In 2008, Pope Benedict XVI gave us "a mandate" to ... Read more
By Marian Friedrichs (Mar 31, 2009)
At the World Apostolic Congress on Mercy in Rome last April, I met a priest who asked a question that I have been turning over in my mind ever since. How, he wondered, could mercy be God's greatest attribute if eventually it will be set aside? If mercy is the divine quality that enables God to forgive our sins and allow us, in our fallen states, to be redeemed and reconciled to Himself, then, this priest reasoned, after the world has ended and everyone has been judged, God will no longer need to practice mercy. Surely it doesn't make sense to say that our Eternal Father's greatest attribute is one that will not be manifested eternally.
I didn't know what to say to this priest at the time, but now, nearly a year later, I do have a few thoughts to share. First of all, we need to know what mercy is. If mercy is nothing more than forgiveness, then yes, I think this priest has a point. Forgiveness isn't needed anymore after everything has been forgiven. But mercy, I believe, is much more than that. My favorite definition of mercy is one that I didn't come up with, but I don't remember where I first heard it, so unfortunately I can't give credit to the person by name. (To that person, I say thank you, and I'm sorry for leaving you anonymous.)
Here it is. Mercy is love that bends down, grabs hold, and lifts up. In other words, when a soul is crushed under some weight — usually guilt, oppression, or weakness — mercy is the arm of love that scoops that soul off the ground, embraces it, kisses it, dusts it off, dries its tears, and sets it on its feet again. That's why, in the seven corporal and seven spiritual works of mercy, we find such a wide variety of ways to practice mercy. If mercy were merely another word for forgiveness, the Church would list not 14 works of mercy, but just one.
I recently started reading Pope John Paul II's book Love and Responsibility, written when he was Cardinal Wojtyla. The book, which is about sexuality and marital love, begins by describing the concept of utilitarianism, which states that the whole world revolves around me — the individual — and that everything, including other people, is relevant to me only insofar as I can use it in order to get pleasure or avoid pain. We've all heard the adage that the opposite of love is not hate but indifference, and there is truth in that. But when Cardinal Wojtyla wrote Love and Responsibility, he made a new observation: The opposite of love is in fact utilitarianism.
If I'm using you, I can't claim to love you, for love, as the Great Mercy Pope defined it, is self-donation. It means the generous outpouring of ourselves in order to achieve the greatest good for someone else. If we look at it that way, then the opposite of love must indeed be the using of someone else to get what we want without caring what it might cost that person. The opposite of actively loving others is trampling them to get where we want to go.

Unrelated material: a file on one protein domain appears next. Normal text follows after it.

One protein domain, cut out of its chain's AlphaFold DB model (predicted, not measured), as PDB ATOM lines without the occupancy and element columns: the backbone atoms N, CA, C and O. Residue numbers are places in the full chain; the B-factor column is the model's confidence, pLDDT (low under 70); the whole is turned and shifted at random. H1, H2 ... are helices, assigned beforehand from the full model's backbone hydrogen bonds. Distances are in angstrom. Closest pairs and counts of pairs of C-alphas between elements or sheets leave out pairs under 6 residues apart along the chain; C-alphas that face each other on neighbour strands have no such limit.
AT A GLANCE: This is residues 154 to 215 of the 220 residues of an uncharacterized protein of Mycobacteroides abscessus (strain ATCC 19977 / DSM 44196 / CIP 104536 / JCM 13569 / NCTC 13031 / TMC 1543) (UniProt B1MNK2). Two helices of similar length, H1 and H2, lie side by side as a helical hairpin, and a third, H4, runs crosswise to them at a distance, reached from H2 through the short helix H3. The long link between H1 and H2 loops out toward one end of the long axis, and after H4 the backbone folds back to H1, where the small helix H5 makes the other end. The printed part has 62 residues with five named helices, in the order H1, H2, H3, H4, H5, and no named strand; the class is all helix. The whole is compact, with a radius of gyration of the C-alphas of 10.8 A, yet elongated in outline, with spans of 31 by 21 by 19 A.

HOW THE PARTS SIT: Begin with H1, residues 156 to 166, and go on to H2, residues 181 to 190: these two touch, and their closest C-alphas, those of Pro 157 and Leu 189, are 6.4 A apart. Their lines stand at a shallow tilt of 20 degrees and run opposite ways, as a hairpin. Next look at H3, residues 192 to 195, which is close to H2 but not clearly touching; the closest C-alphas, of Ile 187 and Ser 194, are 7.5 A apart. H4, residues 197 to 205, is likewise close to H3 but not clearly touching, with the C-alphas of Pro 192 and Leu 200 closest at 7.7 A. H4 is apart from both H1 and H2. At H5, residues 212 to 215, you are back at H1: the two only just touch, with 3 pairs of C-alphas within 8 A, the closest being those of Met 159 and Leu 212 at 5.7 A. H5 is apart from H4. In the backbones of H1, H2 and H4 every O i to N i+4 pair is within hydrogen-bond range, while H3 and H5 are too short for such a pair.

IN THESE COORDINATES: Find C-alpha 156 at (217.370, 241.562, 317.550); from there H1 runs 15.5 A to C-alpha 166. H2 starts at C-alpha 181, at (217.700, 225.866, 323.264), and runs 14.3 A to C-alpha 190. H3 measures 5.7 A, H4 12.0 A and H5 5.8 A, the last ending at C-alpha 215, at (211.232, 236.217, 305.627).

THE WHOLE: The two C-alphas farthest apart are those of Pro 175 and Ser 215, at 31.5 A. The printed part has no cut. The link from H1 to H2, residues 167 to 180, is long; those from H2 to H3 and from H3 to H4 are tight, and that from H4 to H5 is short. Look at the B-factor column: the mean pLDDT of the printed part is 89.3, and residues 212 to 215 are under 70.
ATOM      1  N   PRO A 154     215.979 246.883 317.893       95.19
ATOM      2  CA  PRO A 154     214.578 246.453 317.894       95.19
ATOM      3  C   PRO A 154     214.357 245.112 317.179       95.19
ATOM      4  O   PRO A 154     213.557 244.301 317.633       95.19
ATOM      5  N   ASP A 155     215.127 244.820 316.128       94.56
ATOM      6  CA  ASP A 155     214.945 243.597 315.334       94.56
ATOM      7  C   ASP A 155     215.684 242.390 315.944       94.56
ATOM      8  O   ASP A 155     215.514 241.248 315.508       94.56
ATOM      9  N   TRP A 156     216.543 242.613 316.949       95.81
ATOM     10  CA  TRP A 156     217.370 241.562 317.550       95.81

How does that fit into the subject of mercy? Well, when we're trampling others, we can't also be reaching down to lift them up. And so, to that priest who wondered how mercy could really be God's greatest attribute, I would like, humbly and respectfully, to offer this response: Yes, Divine Mercy is the love that forgives me, but Divine Mercy is also the love that will, if I hide in the wounds of Christ, lift me up to heaven and keep me there. It would be impossible to separate God from mercy because God is love, and mercy is the ultimate love: the extreme and complete opposite of the selfish using that Cardinal Wojtyla described. Mercy is love perfected, and who can practice perfect love but God?
Let's imagine, though, just for a second, that Judgment Day has come and gone, and God puts aside His mercy because He doesn't need to be merciful anymore. That lifting arm of love would suddenly let go, and what would become of us? We know we can't hold ourselves up. How could we keep from tumbling into hell?
"Proclaim that mercy is the greatest attribute of God," Christ tells St. Faustina (Diary of St. Faustina, 300). But, actually, mercy is more than God's greatest attribute. It's His entire nature. "All the works of My hands are crowned with mercy," Christ says (Diary,, 300). Without mercy, God wouldn't be God, and Judgment Day or no Judgment Day, if God stopped being God, there would be no more heaven because heaven is where He is. But — Christians, rejoice! — there is a heaven, and it will last throughout eternity because God is eternal. And we will get to live there because God's name is Mercy. Lent is here now, but Easter is coming to remind us that Jesus is in heaven, waiting eagerly to lift us up and hold us in the arms of Mercy. Forever.
Marian Tascio is a freelance writer who lives in Yonkers, N.Y.